Huge Number Of Workers Still Face Silica Exposure, Why?
In Australia, between 1 and 2 million employees continue to be exposed to silica according to expert estimates. Silica has the same effect as asbestos, considering the fact that silicosis affects thousands of individuals each year, and court cases experiencing a sharp increase.
It is however surprising to note that experts still say that they do not have an accurate figure on the number of people afflicted by silicosis, even though it is considered to be one of the earliest recognised occupational health conditions.
Silicosis is commonly undiagnosed or misdiagnosed, why is this so? Identifying and tackling the problem of exposure to silica is further complicated by the fact that many believe that silicosis has already been solved. The efforts of the government to use regulation in tackling silica exposure issues are complicated by this misinformation.
It’s interesting to note that experts are still not sure of the number of people suffering from, or lives being claimed by, silicosis, at present, even though it’s among the oldest known occupational health conditions.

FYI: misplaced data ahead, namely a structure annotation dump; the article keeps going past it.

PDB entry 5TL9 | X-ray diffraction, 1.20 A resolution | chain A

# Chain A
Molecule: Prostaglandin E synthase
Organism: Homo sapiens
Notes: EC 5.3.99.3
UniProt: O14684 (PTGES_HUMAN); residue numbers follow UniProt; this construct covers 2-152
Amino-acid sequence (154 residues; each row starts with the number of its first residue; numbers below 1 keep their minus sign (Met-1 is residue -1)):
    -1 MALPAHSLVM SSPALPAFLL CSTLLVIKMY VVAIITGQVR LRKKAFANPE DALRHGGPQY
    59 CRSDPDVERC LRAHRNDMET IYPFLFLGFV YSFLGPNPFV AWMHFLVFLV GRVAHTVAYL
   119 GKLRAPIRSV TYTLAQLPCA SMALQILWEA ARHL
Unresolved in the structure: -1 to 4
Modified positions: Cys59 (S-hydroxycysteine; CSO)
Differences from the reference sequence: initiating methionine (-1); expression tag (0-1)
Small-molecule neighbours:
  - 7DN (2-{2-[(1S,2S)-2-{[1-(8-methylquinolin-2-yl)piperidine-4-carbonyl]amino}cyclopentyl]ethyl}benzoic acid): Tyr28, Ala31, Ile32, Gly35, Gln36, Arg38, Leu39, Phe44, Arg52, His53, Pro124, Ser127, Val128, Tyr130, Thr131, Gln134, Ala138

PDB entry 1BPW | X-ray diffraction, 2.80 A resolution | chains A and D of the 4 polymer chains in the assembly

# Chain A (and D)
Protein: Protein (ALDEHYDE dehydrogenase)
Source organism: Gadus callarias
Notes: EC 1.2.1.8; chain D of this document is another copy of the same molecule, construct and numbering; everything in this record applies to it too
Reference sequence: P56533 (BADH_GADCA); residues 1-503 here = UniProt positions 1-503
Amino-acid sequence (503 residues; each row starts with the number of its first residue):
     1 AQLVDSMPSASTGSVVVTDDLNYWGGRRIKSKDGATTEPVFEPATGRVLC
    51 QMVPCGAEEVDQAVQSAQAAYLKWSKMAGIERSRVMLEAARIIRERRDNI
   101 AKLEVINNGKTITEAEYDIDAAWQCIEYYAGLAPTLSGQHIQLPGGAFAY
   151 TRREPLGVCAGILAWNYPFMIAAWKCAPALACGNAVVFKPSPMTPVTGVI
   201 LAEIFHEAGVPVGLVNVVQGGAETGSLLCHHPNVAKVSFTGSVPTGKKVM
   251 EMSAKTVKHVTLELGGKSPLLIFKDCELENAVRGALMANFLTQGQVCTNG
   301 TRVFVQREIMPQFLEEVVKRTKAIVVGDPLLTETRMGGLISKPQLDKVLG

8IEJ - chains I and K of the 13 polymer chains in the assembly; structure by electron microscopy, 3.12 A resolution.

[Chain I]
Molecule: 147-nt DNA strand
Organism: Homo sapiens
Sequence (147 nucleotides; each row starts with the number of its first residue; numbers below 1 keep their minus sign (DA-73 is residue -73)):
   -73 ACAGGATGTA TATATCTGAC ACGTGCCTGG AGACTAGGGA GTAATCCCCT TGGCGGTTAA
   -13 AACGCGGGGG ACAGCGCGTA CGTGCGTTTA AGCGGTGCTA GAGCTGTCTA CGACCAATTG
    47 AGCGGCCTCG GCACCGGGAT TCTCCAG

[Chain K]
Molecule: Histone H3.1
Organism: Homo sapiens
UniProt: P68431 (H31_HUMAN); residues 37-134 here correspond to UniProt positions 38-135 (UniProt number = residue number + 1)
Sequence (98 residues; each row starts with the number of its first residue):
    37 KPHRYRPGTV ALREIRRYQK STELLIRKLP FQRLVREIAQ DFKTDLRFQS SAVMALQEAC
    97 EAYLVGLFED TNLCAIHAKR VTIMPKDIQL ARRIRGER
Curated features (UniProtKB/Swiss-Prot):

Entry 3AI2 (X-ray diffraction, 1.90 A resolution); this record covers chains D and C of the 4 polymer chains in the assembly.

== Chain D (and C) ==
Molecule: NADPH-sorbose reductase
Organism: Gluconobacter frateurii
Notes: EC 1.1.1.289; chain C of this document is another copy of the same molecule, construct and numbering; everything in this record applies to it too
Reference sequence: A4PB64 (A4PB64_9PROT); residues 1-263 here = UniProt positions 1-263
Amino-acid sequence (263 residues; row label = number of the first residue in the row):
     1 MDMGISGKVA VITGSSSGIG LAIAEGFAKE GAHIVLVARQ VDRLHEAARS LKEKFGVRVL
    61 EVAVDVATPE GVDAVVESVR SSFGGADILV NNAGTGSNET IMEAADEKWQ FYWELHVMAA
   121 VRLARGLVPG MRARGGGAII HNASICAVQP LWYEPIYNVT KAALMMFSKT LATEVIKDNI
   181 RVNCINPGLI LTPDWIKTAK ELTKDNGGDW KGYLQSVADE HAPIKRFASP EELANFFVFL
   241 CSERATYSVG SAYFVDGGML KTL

The official figures as it stands, do not tell how big of an issue this condition is; something that many other experts agree with. Silica continues to be such a big deal in Australia, possibly due to the fact that many people believe that it is not an issue anymore.
Inhaling tiny crystals of silica is the main cause of silicosis. These tiny specks lead to the development of swollen tissue around them after they are trapped within the lungs. Death may come about as a result of lung failure, as these swollen areas increase in size causing breathing difficulties. Kidney related conditions, tuberculosis, cancer and immunological disorders are among the health conditions also linked to exposure to silica.
From sandblasting and mining to drilling and quarrying, exposure to particulate silica matter occupationally occurs in a number of work-related activities. All over the world, millions of workers face the risk of developing the disease, considering the fact that in a variety of construction and manufacturing processes silica sand is deemed to be an affordable and multipurpose material.
Even though the negative health effects of exposure to silica had been identified for many years, an estimated two thousand workers were, without wearing any respiratory protection, drilling a tunnel in silica-rich rock material. The exposure to silica particulate matter led to the death of 1,500 of these workers. This occurrence brought the hazardous nature of silica to the limelight and is considered to be the US’s most horrible industrial tragedies. The number of people suffering from silicosis is not comprehensively told by the official figure of yearly deaths linked to the condition.